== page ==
*biiiiig sigh* I'm finally done with the GRE and I can breathe!!!
Now that I have taken the GRE I'm practically an expert, right??? Right, I am. I decided I'd share of few of the tips that I found most useful during this crazy, stressful time. These are mostly tips for the actual test day because that was the part that stressed me out the most.
Get a prep book/take a prep course if you can afford it. Do some sort of preparation. I decided not to take a prep class because that seemed like a waste of money (in my opinion). I'm sure it would've been a great way to get prepared. But just using the book was enough preparation for me. I loved being able to practice concepts that would be on the test. Almost more than the concepts, the book just helped me get familiar with what the test would be like. It was great at telling me how the scoring works, strategies for being logical, and just the general format. For me, the unknown is what makes me anxious. So just knowing what to expect truly helped lessen my anxiety level.
Absolutely follow the suggestions and dress in layers to accommodate for any changes in temperature. I was so glad I did because I rolled up my sleeves a couple of times. In conjunction with dressing in layers, dress in comfy clothes. You don't want to be squirming around in your seat trying to get comfortable during the test. It's hard enough to focus already, so making sure you are comfy in the first place is a must. Additionally, if you have long hair, tie it back or bring a hair tie. I like having my hair down because it's most comfortable, but sometimes it just gets in the way.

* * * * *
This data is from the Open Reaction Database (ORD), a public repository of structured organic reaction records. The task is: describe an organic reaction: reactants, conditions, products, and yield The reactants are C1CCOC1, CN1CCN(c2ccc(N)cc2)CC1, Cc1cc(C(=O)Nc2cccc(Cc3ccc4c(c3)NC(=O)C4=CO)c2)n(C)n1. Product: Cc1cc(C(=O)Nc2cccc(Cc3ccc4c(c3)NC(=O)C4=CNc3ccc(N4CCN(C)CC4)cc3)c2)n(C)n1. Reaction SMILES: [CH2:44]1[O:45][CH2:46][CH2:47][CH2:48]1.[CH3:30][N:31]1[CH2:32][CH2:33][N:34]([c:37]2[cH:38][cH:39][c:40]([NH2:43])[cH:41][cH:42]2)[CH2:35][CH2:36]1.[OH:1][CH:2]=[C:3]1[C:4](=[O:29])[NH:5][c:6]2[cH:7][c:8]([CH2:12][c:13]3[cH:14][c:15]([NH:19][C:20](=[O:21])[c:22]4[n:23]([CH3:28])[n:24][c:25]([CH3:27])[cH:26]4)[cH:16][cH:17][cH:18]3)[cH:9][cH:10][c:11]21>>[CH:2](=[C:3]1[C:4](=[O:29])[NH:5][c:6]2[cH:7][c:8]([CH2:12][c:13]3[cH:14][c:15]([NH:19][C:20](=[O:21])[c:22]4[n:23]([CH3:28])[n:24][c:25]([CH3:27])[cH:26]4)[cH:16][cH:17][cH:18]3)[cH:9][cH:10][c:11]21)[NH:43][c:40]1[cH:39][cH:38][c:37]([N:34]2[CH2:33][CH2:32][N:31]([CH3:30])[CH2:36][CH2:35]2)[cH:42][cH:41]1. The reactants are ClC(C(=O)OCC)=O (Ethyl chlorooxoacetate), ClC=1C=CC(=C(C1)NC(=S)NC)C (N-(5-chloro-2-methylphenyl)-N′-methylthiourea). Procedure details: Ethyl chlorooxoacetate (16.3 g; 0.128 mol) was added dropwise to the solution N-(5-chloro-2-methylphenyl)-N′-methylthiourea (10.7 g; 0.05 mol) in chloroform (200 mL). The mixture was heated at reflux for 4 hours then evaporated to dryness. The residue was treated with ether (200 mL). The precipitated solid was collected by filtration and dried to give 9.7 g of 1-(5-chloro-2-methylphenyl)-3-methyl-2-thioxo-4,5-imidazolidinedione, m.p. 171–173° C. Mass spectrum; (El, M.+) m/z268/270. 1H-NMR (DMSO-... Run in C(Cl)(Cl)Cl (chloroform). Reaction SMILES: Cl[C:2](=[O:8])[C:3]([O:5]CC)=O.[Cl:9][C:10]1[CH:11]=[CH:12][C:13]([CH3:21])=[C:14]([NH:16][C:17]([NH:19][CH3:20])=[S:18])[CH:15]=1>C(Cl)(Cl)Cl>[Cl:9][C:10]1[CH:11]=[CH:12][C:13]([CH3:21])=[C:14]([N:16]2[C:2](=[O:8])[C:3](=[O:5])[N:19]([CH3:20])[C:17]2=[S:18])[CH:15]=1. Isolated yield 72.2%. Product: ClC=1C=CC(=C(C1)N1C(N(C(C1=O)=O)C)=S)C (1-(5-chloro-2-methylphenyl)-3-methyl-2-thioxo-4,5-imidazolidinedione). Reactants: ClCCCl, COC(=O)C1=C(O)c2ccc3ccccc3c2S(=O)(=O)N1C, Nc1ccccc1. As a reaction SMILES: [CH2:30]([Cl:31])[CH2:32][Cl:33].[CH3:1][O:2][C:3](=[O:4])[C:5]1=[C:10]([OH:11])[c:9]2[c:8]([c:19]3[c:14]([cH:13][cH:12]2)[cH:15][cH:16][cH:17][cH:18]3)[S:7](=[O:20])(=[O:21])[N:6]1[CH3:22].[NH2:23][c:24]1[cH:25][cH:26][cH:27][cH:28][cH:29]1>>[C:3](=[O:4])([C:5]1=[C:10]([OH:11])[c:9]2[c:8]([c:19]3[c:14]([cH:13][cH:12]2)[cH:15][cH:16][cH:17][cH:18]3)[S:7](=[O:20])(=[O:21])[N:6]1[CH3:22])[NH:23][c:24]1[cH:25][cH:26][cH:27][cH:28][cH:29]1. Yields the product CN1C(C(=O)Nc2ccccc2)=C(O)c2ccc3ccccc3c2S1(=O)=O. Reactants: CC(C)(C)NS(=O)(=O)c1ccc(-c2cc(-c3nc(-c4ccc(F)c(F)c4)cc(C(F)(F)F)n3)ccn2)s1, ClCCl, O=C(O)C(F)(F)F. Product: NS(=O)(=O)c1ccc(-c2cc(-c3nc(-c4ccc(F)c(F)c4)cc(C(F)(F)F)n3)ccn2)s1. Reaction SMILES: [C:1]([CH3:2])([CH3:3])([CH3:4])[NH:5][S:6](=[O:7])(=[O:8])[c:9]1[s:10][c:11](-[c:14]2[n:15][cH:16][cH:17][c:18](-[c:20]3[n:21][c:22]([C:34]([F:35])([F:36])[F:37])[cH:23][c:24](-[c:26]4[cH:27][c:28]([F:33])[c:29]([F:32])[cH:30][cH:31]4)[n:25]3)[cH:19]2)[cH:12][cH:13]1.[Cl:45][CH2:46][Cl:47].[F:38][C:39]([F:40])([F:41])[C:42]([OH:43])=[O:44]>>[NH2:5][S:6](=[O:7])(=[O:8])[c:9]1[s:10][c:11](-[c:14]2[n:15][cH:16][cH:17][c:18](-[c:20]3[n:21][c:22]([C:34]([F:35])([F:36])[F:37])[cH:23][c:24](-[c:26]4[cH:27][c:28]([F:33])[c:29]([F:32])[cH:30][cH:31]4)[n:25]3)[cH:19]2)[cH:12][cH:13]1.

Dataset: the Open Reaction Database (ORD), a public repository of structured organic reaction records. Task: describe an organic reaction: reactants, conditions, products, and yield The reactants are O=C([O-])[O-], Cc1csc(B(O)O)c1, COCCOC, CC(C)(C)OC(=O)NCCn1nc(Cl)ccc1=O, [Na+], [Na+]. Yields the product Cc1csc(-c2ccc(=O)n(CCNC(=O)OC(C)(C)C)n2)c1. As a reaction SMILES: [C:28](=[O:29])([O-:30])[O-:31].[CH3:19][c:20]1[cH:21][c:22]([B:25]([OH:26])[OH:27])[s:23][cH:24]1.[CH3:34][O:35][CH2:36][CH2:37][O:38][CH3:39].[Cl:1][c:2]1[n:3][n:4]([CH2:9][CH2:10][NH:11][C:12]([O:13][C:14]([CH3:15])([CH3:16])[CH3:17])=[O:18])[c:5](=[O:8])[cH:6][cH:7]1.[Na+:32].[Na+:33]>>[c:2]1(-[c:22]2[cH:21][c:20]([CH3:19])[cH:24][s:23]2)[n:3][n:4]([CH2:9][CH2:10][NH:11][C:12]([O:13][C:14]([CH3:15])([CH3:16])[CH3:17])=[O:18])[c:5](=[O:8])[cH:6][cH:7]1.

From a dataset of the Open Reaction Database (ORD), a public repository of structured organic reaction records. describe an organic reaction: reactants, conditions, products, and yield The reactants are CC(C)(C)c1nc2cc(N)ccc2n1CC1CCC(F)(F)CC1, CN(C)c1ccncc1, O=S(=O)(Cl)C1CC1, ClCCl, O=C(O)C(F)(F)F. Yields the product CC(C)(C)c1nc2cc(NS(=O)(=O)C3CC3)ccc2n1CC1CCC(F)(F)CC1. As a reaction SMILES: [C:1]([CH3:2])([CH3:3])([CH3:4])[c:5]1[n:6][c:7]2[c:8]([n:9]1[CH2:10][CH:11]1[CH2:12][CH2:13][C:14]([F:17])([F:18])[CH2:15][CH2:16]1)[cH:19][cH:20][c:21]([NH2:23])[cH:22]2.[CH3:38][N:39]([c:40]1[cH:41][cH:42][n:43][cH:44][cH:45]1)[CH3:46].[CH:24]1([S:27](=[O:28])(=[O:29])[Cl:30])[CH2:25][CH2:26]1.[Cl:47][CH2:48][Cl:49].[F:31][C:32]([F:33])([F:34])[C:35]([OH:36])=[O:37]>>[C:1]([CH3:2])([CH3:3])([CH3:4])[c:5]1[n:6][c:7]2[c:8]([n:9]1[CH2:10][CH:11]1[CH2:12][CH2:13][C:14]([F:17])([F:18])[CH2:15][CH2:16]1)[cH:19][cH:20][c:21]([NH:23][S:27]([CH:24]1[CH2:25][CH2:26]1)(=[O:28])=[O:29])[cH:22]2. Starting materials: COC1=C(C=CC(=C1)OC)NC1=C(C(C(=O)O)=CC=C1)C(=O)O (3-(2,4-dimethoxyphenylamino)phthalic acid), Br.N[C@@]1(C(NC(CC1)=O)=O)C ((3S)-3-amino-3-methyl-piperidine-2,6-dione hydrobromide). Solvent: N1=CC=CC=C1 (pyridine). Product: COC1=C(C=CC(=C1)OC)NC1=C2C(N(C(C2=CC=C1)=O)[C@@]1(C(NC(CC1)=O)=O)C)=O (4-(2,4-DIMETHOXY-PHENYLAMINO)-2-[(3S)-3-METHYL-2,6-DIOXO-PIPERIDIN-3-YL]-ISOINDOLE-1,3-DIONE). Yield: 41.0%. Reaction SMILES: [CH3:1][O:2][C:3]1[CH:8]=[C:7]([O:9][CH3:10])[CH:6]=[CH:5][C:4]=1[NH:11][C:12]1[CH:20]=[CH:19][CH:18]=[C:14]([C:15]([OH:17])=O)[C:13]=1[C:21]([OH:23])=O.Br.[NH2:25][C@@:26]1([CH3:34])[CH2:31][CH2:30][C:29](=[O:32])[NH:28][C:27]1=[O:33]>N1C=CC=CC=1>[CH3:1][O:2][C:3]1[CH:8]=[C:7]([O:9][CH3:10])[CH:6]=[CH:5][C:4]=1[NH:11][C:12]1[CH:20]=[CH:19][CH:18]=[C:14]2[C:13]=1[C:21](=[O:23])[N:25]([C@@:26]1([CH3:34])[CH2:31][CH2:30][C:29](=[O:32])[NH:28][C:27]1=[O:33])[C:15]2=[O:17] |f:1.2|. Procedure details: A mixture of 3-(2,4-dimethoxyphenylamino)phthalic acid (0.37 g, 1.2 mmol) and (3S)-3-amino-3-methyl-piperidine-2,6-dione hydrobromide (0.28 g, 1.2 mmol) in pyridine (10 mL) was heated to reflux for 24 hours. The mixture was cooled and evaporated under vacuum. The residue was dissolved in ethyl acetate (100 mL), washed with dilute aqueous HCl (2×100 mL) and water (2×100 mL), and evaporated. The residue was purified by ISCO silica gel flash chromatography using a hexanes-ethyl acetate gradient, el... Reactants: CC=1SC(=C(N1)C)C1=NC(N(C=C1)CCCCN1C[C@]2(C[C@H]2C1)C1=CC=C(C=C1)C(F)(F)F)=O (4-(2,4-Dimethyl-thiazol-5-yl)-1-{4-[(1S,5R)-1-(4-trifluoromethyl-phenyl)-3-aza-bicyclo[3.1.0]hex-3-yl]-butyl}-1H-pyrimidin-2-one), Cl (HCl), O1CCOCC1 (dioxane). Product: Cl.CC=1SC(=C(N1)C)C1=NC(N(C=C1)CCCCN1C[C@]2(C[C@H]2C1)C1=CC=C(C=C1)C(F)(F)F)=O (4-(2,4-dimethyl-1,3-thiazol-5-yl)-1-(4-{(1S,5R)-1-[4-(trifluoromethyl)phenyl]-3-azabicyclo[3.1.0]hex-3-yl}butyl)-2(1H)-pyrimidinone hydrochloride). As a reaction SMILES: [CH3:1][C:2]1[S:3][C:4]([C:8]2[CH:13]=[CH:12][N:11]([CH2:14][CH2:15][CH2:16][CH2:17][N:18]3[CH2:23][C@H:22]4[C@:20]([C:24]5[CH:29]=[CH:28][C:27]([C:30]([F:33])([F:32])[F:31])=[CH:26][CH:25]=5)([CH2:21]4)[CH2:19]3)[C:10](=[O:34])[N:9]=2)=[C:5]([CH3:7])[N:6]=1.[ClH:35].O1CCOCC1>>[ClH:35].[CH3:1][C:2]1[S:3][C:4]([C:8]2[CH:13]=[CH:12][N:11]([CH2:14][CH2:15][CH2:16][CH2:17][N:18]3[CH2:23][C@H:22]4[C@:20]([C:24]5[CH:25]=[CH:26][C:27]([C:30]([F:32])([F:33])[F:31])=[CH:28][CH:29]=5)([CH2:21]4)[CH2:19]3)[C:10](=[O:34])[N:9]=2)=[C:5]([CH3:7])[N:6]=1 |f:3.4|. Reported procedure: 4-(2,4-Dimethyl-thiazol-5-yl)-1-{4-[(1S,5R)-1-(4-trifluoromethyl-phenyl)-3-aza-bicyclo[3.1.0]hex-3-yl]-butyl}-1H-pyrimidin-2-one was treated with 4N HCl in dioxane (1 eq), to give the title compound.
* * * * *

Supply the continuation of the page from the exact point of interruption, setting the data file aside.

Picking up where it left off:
Figure out a way to calm down and reset ahead of time. I'm kind of an expert to letting one little detail affect how the rest of my day turns out. Anyone else great at that? Not something you want to have happen on a big test like this. So I had to think of what to do in my short breaks to reset and be ready for the next set of questions. For my general relaxation methods, I love imagining I'm laying on a cloud, completely weightless, and letting my stress rise away from me. I adapted this imagery for my breaks between sections. I decided to close my eyes and imagine that section of the test sitting on top of a cloud and floating away. I just smiled and waved as it rose into the sky. I also forced my face into a smile. I recently listened to a Ted Talk that mentioned if you even just put your face into the shape of a smile you will feel happier. I figured that couldn't hurt, right??
Figure out your way to wake up. I honestly believe that half of this experience was testing my endurance more than my knowledge. Four hours? Really??? It was insanely long. And there were a couple moments during the test when I got tired and started not comprehending what I was reading because I was bored. I did expect that. Sometimes the questions or readings just aren't very interesting. But it was at the end of the sections right before my break, and I did not want to run out of time. And ya know what I did? I scrunched my face up really tight and clenched the butt cheeks. I heard in one of my classes that it's a very effective way to stay awake and alert. I probably looked weird, but I was awake, so I don't mind. I did that a few times and it seemed to at least get my muscles active again.
Just relax. First, relax during the test. If you have very high anxiety for situations like this, research some relaxation techniques that you can do before and during the test. Second, relax after the test. Celebrate that you just took a big test that you have probably spent hours, weeks, or months preparing for! I was so happy when it was over, and my sweet hubs took me out to dinner afterward. And I got a facial today to kind of give me a "detox" from all the stress that has been building up for weeks.
Now, I'm going to go hang out with my yarn. I can finally focus on starting Christmas presents and projects. YAY! :D